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Angular JS Authentication: Securing your app with Auth0

Angular JS Authentication: Securing your app with Auth0

  1. Course Catalog
  2. Angular JS Authentication: Securing your app with Auth0
  3. The tricky parts of AngularJS authentication

The tricky parts of AngularJS authentication

So if you've worked with Angular for any amount of time, you're probably aware that one of the best ways to work with a backend is through a data API, and in particular, a data API that accepts and returns JSON data. Now, this obviously isn't the only way that we can work with data in our Angular application, but it's ultimately one of the easiest and most flexible ways to go about it.

So when we do this, what we're effectively doing is we're building two different applications, two distinct and separate apps. And one of them is for the client side. That's the Angular application. And it's really just concerned with the user's browser. And then we have our server side application, which is built with something like Node.js or Ruby on Rails or PHP or whatever server side language or framework we like.

And then we connect these two applications through a data API. And that communication happens via XHR requests from the client to the server. So when we build our data API, chances are that we're going to want to build a RESTful API. And one of the core tenets of REST is that things should be stateless. And so what this means is that when we construct a request that goes to our API, that request should always return the same resource.

And with traditional roundtrip authentication where we set up sessions to check if the user is authenticated, well that sets up some state on our server, which can effectively change the result that we get back for a given request. And so this breaks that core tenet or REST being stateless. And then there's some issues related to how modern application ecosystems work. And so things are changing with the way that we build and distribute applications these days, and this has some implications for authentication.

So for instance, we can't easily share a user's session across multiple servers. What we're seeing more and more these days is that an application is not going to use just a single server for all of its resources and all of the things it needs to do, but rather it's going to rely on multiple different servers. So with traditional authentication, everything works fine if we have just a single server, but as soon as we get more than one involved, then things get tricky.

There are ways to share sessions across different servers, but it's not really easily done. Another issue is that cookies don't flow downstream. So another pattern that we're starting to see in modern application development is that our server--our application server--might rely on a downstream server or multiple downstream servers to get its work done. Now, the problem with this is that since we need cookies to properly authenticate in a traditional authentication setup, well, cookies can't flow to those downstream servers so we can't really go beyond our single application server.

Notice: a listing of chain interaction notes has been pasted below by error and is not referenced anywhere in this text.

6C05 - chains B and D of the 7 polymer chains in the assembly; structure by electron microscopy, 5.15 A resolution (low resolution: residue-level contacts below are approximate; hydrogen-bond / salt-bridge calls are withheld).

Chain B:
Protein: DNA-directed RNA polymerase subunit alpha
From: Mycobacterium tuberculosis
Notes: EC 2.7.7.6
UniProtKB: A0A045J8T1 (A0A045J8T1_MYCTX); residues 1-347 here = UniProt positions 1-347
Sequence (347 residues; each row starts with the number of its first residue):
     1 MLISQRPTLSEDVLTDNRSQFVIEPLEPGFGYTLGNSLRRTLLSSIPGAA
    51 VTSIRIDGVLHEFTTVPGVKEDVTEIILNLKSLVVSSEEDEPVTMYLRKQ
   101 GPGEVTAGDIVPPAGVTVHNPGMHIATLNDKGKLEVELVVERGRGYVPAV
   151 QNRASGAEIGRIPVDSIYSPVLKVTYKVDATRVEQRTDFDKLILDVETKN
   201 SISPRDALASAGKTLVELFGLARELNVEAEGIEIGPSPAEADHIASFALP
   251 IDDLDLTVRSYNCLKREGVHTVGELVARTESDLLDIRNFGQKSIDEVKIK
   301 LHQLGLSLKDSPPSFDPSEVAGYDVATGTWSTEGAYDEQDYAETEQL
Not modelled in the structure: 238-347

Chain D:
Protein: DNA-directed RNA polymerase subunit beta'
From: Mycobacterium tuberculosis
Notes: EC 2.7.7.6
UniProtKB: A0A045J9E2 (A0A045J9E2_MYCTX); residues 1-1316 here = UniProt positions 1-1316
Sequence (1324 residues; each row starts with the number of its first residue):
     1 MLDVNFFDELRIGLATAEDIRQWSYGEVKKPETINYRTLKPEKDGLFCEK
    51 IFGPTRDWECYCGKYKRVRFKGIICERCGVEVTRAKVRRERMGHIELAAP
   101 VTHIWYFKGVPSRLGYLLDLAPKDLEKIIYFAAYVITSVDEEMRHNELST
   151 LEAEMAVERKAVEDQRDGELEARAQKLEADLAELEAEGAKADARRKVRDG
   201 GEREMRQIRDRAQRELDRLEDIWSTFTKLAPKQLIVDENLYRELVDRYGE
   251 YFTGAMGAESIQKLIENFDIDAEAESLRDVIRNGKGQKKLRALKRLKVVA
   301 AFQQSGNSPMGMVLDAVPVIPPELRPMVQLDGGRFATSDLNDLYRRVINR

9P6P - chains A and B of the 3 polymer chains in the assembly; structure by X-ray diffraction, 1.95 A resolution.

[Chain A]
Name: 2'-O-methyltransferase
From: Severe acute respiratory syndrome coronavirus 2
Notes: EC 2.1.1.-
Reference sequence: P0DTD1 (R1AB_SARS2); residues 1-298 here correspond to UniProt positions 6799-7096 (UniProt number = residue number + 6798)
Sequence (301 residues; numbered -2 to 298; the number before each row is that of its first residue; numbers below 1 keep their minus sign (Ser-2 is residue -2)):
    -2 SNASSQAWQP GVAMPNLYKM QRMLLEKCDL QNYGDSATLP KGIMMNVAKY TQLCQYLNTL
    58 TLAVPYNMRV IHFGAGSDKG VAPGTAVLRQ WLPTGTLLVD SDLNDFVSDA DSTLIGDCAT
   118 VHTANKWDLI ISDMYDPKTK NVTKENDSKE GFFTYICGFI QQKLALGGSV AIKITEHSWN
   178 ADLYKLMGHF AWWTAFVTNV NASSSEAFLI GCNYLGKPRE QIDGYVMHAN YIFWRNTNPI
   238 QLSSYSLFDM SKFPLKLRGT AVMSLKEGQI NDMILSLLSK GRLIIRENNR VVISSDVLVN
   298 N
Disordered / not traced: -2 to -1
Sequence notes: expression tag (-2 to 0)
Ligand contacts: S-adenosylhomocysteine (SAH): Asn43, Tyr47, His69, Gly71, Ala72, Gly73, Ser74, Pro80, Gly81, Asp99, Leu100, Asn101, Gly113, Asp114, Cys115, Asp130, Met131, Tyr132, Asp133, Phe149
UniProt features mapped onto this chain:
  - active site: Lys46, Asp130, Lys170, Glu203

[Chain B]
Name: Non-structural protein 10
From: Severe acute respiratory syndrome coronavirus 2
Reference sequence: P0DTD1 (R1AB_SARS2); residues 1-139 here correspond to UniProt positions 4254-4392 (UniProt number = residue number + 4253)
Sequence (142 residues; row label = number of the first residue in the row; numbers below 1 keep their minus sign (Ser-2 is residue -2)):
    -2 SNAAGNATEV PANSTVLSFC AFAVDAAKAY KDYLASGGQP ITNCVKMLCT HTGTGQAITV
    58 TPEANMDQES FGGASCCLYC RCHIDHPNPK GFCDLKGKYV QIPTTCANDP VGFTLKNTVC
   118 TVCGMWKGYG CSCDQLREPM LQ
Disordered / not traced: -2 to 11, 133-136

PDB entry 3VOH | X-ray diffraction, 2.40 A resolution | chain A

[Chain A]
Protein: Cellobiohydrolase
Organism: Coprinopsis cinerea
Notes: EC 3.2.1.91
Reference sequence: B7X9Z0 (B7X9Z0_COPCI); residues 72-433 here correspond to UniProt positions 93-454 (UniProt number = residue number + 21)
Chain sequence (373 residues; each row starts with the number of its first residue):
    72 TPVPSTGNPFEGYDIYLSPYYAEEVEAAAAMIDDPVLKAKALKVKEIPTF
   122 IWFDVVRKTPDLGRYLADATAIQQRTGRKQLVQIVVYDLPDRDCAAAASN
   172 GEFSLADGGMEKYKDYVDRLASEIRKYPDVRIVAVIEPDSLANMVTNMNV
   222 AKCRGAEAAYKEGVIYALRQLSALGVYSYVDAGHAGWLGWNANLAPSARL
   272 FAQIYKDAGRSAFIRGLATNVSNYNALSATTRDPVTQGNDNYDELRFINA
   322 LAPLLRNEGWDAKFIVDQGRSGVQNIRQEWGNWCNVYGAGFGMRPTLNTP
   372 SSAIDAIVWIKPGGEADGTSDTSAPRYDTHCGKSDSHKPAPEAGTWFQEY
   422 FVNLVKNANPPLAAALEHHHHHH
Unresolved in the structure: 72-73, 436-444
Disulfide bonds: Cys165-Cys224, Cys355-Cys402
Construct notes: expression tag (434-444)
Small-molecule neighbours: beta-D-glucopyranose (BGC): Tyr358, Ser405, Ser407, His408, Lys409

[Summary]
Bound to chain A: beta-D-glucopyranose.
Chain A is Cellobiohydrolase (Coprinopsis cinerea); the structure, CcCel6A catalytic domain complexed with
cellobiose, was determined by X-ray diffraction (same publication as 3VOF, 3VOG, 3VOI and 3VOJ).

And then we ultimately want to be able to share our API across different applications. We want to be able to write an application for the web and then maybe also a mobile application. And then, who knows, maybe even a desktop app. But we don't want to have to rely on different data resources for each of those applications. Instead, what we want to be able to do is use that same API across our different apps. And with traditional authentication, this is just pretty tricky when we have to deal with cookies.

So those are some of the issues that are more related to the server side, but what about the front end? What about Angular in particular? Well, like we talked about, in a good Angular setup, our Angular app doesn't have any kind of stateful connection to a backend. Rather, it's going to fulfill its data needs, whatever those needs may be, for sending data or receiving data, through XHR requests to the API.

And so because of this, because of this statelessness, we need to take some things into consideration. So firstly, we need to be able to limit access to certain routes in our Angular app. So certain parts of the application should only be accessible to users who are authenticated. This is just sensible application design. So even though we don't have any kind of stateful authentication going on, we still need to make it possible for Angular to know that a user is logged in or not.

We also need to be able to show or hide certain parts of the user interface depending on the user's authentication state. So for example, we might have a spot in our navbar where the user's name and profile photo show up. Well, we need to be able to either hide or show that depending on whether or not the user is logged in. So again, Angular isn't connected in a stateful way to a backend.

And given this, how can Angular know whether or not the user is authenticated if there's no kind of session or stateful connection made? And even more fundamentally, how are we able to do any authentication at all if we don't involve sessions and cookies and state? Well, it turns out there's a really nice way to do this with a newer standard called the JSON Web Token. And we'll talk about the JSON Web Token and what it's all about in the next lecture.